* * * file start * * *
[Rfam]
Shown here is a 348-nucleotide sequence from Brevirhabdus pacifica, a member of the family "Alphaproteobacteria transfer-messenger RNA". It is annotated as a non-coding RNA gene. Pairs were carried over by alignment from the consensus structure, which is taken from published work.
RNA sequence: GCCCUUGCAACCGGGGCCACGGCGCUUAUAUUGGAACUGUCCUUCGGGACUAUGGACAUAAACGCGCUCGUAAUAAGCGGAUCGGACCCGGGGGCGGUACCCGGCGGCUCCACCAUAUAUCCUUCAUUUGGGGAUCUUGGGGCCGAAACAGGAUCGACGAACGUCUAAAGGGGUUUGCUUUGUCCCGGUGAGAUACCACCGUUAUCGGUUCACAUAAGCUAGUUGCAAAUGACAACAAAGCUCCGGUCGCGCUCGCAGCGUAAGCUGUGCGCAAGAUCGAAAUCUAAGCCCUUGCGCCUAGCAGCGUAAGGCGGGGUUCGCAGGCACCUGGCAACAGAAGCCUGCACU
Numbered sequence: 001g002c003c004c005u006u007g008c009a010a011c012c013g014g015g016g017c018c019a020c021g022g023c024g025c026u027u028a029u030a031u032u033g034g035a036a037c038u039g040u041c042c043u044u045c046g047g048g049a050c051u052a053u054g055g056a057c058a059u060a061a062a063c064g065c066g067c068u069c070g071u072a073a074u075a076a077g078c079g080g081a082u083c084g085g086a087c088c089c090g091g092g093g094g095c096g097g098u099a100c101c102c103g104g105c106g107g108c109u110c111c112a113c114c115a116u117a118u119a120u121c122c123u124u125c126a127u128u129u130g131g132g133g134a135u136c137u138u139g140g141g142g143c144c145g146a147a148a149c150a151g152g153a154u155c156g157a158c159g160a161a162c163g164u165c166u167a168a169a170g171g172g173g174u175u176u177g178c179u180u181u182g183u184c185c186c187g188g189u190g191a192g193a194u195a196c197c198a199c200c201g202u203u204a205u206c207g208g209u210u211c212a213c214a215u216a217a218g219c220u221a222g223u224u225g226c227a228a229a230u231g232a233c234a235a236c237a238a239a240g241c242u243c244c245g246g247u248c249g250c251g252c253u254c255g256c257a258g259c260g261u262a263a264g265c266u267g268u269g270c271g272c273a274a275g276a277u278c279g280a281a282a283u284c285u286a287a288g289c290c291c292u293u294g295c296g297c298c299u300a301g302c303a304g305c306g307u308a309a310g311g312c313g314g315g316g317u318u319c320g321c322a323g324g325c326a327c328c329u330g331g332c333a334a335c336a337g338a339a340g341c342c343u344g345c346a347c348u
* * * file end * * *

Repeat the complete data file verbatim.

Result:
[Rfam]
Shown here is a 348-nucleotide sequence from Brevirhabdus pacifica, a member of the family "Alphaproteobacteria transfer-messenger RNA". It is annotated as a non-coding RNA gene. Pairs were carried over by alignment from the consensus structure, which is taken from published work.
RNA sequence: GCCCUUGCAACCGGGGCCACGGCGCUUAUAUUGGAACUGUCCUUCGGGACUAUGGACAUAAACGCGCUCGUAAUAAGCGGAUCGGACCCGGGGGCGGUACCCGGCGGCUCCACCAUAUAUCCUUCAUUUGGGGAUCUUGGGGCCGAAACAGGAUCGACGAACGUCUAAAGGGGUUUGCUUUGUCCCGGUGAGAUACCACCGUUAUCGGUUCACAUAAGCUAGUUGCAAAUGACAACAAAGCUCCGGUCGCGCUCGCAGCGUAAGCUGUGCGCAAGAUCGAAAUCUAAGCCCUUGCGCCUAGCAGCGUAAGGCGGGGUUCGCAGGCACCUGGCAACAGAAGCCUGCACU
Numbered sequence: 001g002c003c004c005u006u007g008c009a010a011c012c013g014g015g016g017c018c019a020c021g022g023c024g025c026u027u028a029u030a031u032u033g034g035a036a037c038u039g040u041c042c043u044u045c046g047g048g049a050c051u052a053u054g055g056a057c058a059u060a061a062a063c064g065c066g067c068u069c070g071u072a073a074u075a076a077g078c079g080g081a082u083c084g085g086a087c088c089c090g091g092g093g094g095c096g097g098u099a100c101c102c103g104g105c106g107g108c109u110c111c112a113c114c115a116u117a118u119a120u121c122c123u124u125c126a127u128u129u130g131g132g133g134a135u136c137u138u139g140g141g142g143c144c145g146a147a148a149c150a151g152g153a154u155c156g157a158c159g160a161a162c163g164u165c166u167a168a169a170g171g172g173g174u175u176u177g178c179u180u181u182g183u184c185c186c187g188g189u190g191a192g193a194u195a196c197c198a199c200c201g202u203u204a205u206c207g208g209u210u211c212a213c214a215u216a217a218g219c220u221a222g223u224u225g226c227a228a229a230u231g232a233c234a235a236c237a238a239a240g241c242u243c244c245g246g247u248c249g250c251g252c253u254c255g256c257a258g259c260g261u262a263a264g265c266u267g268u269g270c271g272c273a274a275g276a277u278c279g280a281a282a283u284c285u286a287a288g289c290c291c292u293u294g295c296g297c298c299u300a301g302c303a304g305c306g307u308a309a310g311g312c313g314g315g316g317u318u319c320g321c322a323g324g325c326a327c328c329u330g331g332c333a334a335c336a337g338a339a340g341c342c343u344g345c346a347c348u